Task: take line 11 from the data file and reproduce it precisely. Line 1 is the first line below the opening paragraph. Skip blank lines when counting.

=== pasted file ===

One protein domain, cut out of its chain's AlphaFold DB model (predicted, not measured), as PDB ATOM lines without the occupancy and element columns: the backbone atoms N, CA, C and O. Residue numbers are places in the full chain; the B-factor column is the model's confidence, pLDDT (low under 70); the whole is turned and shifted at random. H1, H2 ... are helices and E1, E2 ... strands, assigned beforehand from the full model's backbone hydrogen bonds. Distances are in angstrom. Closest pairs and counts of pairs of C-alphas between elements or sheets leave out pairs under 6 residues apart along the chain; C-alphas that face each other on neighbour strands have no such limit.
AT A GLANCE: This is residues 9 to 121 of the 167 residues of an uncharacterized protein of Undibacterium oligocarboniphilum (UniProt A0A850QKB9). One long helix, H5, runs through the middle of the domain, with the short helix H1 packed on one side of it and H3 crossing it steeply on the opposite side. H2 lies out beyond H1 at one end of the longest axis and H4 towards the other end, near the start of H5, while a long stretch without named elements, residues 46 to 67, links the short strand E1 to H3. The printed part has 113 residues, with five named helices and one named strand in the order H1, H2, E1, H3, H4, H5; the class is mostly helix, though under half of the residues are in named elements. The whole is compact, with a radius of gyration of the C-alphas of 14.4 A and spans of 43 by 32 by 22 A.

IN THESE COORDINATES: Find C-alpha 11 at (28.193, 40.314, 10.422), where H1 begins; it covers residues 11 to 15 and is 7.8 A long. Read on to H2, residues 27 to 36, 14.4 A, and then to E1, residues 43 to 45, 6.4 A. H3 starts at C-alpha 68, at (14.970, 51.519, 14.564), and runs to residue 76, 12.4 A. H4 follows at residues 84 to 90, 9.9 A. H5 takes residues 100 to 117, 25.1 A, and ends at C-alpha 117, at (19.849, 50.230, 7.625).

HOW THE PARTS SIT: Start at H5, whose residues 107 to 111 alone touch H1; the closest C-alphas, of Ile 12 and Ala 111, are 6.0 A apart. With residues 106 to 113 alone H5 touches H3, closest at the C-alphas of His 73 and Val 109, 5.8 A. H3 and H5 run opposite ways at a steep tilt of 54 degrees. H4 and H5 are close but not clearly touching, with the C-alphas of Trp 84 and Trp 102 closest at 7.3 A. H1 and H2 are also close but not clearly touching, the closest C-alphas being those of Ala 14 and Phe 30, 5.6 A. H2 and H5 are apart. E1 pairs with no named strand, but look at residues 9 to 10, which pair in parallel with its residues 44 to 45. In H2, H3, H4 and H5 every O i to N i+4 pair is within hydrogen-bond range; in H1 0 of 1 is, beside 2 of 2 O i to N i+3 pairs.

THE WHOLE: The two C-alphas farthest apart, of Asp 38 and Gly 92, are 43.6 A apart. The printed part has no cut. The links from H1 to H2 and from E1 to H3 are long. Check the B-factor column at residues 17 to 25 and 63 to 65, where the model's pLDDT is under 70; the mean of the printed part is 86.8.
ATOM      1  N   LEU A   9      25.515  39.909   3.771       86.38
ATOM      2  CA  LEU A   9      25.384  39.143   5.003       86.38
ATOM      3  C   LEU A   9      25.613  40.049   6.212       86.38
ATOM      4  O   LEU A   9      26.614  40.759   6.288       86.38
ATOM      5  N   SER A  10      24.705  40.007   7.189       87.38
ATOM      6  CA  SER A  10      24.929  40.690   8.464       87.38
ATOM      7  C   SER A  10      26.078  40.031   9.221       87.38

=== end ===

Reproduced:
ATOM      7  C   SER A  10      26.078  40.031   9.221       87.38